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Logo of nihpaAbout Author manuscriptsSubmit a manuscriptNIH Public Access; Author Manuscript; Accepted for publication in peer reviewed journal;
 
Behav Pharmacol. Author manuscript; available in PMC Jun 24, 2009.
Published in final edited form as:
PMCID: PMC2701299
NIHMSID: NIHMS53144
Genetic relationship between anxiety- and fear -related behaviors in BXD recombinant inbred mice
Jonathan L. Brigman,1* Poonam Mathur,1 Lu Lu,2 Robert W. Williams,2 and Andrew Holmes1
1Section on Behavioral Science and Genetics, Laboratory for Integrative Neuroscience, National Institute on Alcoholism and Alcohol Abuse, NIH, Rockville, MD 20852, USA
2Department of Anatomy and Neurobiology, University of Tennessee Health Science Center, Memphis, TN, USA
*Corresponding author: Jonathan L. Brigman, PhD, Section on Behavioral Science and Genetics, Laboratory for Integrative Neuroscience, National Institute on Alcohol Abuse and Alcoholism, 5625 Fishers Lane Room 2N09, Rockville, MD, USA 20852-9411, Email: Telephone: 301-443-4052, Fax: 301-480-1952
Mood and anxiety disorders and rodent phenotypic measures modeling these disorders have a strong genetic component. Various assays are used to study the neurobiological basis of fear- and anxiety-related behaviors, phenotype genetically modified mice, and elucidate pharmacological modulation of these behaviors for medication development. However, previous work suggests that different trait measures are mediated by partly overlapping but ultimately distinct genetic factors. In the present study, we assessed a novel panel of 23 C57BL/6J × DBA/2J (BXD) recombinant inbred strains on various trait measures of Pavlovian fear conditioning and anxiety-like behavior (novel open field, elevated plus-maze), as well as sensory (acoustic startle, prepulse inhibition of startle) and motor (baseline coordination and learning on accelerating rotarod) function. Results showed that traits were continuously distributed across strains and had modest to strong R2 values. Principal components analysis resolved the data into 5 factors: factor 1 loaded fear-related traits, factor 2 loaded elevated plus-maze measures as well as context fear, factor 3 loaded novel open field measures and plus-maze closed arm entries, factor 4 loaded rotarod motor function, and factor 5 loaded acoustic startle and prepulse inhibition. These data add to evidence that murine measures of fear- and anxiety-like traits reflect distinct constructs mediated by dissociable gene variants.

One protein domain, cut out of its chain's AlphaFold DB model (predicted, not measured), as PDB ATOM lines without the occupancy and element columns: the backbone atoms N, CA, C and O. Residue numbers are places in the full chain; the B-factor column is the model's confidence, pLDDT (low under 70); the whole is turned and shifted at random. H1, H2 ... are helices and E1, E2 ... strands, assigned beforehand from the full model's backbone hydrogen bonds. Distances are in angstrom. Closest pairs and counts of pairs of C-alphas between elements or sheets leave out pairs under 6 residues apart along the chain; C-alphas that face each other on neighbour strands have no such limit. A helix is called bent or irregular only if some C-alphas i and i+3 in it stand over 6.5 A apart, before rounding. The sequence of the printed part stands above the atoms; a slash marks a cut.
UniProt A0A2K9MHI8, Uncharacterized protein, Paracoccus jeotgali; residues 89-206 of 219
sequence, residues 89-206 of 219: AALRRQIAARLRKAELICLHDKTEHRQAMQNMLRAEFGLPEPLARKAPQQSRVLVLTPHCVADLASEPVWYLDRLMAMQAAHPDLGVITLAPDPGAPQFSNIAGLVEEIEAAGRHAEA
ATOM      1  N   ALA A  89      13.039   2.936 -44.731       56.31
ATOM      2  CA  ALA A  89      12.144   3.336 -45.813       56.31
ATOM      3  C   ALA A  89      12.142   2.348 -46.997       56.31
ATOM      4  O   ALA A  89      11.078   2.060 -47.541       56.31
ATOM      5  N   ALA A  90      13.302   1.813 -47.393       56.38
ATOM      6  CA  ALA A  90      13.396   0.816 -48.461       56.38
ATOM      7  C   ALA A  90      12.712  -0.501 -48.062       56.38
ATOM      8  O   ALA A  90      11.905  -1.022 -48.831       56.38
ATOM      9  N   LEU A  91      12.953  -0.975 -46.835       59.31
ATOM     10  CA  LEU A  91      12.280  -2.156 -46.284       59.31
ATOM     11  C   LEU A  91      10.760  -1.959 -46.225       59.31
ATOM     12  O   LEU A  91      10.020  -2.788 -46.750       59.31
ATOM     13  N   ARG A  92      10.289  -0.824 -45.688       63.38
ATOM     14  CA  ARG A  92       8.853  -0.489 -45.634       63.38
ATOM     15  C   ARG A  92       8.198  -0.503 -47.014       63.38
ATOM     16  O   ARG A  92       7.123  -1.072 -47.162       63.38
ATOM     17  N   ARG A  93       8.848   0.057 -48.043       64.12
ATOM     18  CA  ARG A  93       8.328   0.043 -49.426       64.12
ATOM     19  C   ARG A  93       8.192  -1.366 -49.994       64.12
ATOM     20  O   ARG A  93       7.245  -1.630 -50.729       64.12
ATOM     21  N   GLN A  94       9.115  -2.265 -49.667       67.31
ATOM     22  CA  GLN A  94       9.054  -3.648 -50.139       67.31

Keywords: mouse, gene, learning, genetics, open field, plus-maze, rotarod, startle, QTL
Individual differences in risk for mood and anxiety disorders likely stem from multiple predisposing factors, including genetic variants that shape the developmental formation and/or adult functional integrity of the neural circuitry subserving emotion (Caspi and Moffitt 2006; Hariri and Holmes 2006; Uher and McGuffin 2008). In preclinical models of these disorders, inbred mouse strains exhibit marked differences in anxiety- and fear-related phenotypes. Of note, the C57BL/6J strain typically shows lesser anxiety- and stress-related behavior but greater conditioned fear behavior relative to certain other strains including BALB/cJ and in some cases DBA/2J (reviewed in (Belzung and Griebel 2001; Jacobson and Cryan 2007; Millstein and Holmes 2006; Tannenbaum and Anisman 2003)).